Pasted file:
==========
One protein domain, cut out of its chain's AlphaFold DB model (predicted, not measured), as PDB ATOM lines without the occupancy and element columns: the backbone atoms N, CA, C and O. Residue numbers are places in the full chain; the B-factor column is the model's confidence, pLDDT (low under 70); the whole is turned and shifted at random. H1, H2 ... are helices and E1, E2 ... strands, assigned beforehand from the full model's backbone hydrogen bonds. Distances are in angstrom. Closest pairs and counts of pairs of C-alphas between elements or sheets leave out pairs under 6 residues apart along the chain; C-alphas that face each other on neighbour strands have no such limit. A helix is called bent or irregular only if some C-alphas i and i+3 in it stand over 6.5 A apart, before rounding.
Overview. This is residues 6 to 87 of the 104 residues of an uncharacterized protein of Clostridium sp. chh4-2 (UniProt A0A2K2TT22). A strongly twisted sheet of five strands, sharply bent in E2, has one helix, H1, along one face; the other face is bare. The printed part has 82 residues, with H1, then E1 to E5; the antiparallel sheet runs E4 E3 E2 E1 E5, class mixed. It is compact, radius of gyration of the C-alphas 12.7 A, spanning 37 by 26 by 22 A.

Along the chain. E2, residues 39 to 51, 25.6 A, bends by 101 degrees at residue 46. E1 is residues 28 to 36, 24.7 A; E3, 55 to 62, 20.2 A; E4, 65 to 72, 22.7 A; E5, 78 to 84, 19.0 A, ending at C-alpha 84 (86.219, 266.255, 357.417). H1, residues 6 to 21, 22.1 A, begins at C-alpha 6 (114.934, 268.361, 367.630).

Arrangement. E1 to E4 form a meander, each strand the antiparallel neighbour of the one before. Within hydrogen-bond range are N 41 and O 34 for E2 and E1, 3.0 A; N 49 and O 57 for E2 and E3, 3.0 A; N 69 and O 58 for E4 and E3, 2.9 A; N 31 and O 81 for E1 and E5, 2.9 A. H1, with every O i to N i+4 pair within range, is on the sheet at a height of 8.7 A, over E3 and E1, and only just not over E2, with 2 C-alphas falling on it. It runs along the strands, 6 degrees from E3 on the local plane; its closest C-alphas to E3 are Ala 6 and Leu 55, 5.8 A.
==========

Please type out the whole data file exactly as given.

One protein domain, cut out of its chain's AlphaFold DB model (predicted, not measured), as PDB ATOM lines without the occupancy and element columns: the backbone atoms N, CA, C and O. Residue numbers are places in the full chain; the B-factor column is the model's confidence, pLDDT (low under 70); the whole is turned and shifted at random. H1, H2 ... are helices and E1, E2 ... strands, assigned beforehand from the full model's backbone hydrogen bonds. Distances are in angstrom. Closest pairs and counts of pairs of C-alphas between elements or sheets leave out pairs under 6 residues apart along the chain; C-alphas that face each other on neighbour strands have no such limit. A helix is called bent or irregular only if some C-alphas i and i+3 in it stand over 6.5 A apart, before rounding.
Overview. This is residues 6 to 87 of the 104 residues of an uncharacterized protein of Clostridium sp. chh4-2 (UniProt A0A2K2TT22). A strongly twisted sheet of five strands, sharply bent in E2, has one helix, H1, along one face; the other face is bare. The printed part has 82 residues, with H1, then E1 to E5; the antiparallel sheet runs E4 E3 E2 E1 E5, class mixed. It is compact, radius of gyration of the C-alphas 12.7 A, spanning 37 by 26 by 22 A.

Along the chain. E2, residues 39 to 51, 25.6 A, bends by 101 degrees at residue 46. E1 is residues 28 to 36, 24.7 A; E3, 55 to 62, 20.2 A; E4, 65 to 72, 22.7 A; E5, 78 to 84, 19.0 A, ending at C-alpha 84 (86.219, 266.255, 357.417). H1, residues 6 to 21, 22.1 A, begins at C-alpha 6 (114.934, 268.361, 367.630).

Arrangement. E1 to E4 form a meander, each strand the antiparallel neighbour of the one before. Within hydrogen-bond range are N 41 and O 34 for E2 and E1, 3.0 A; N 49 and O 57 for E2 and E3, 3.0 A; N 69 and O 58 for E4 and E3, 2.9 A; N 31 and O 81 for E1 and E5, 2.9 A. H1, with every O i to N i+4 pair within range, is on the sheet at a height of 8.7 A, over E3 and E1, and only just not over E2, with 2 C-alphas falling on it. It runs along the strands, 6 degrees from E3 on the local plane; its closest C-alphas to E3 are Ala 6 and Leu 55, 5.8 A.